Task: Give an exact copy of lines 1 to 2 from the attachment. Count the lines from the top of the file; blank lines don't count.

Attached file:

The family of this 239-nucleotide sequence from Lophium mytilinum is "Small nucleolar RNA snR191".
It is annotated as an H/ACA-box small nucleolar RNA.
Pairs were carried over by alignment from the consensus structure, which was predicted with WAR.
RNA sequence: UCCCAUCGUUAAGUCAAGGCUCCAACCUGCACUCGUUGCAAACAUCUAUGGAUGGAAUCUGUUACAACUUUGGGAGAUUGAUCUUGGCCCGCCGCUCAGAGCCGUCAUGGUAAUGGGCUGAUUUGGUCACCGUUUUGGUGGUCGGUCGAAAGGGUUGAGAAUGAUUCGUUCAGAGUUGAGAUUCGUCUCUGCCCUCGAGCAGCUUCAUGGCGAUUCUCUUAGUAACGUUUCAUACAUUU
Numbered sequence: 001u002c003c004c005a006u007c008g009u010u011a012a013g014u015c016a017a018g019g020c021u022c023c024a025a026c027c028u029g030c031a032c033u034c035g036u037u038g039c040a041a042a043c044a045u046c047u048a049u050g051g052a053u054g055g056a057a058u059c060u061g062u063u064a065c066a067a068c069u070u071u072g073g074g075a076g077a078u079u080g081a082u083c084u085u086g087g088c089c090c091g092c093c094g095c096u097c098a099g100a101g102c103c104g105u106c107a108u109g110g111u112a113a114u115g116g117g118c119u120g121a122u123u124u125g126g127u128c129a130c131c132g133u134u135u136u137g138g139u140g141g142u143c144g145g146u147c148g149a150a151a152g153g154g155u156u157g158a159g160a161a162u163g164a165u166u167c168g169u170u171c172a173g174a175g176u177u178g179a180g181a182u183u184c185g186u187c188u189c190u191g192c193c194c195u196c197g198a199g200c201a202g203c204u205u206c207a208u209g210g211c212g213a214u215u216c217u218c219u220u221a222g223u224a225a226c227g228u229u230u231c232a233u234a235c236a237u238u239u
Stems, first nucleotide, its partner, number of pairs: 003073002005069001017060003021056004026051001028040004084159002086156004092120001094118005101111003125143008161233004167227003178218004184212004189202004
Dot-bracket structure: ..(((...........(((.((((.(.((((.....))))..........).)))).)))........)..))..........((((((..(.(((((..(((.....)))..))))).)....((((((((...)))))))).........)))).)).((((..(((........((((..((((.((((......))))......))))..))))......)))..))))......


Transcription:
The family of this 239-nucleotide sequence from Lophium mytilinum is "Small nucleolar RNA snR191".
It is annotated as an H/ACA-box small nucleolar RNA.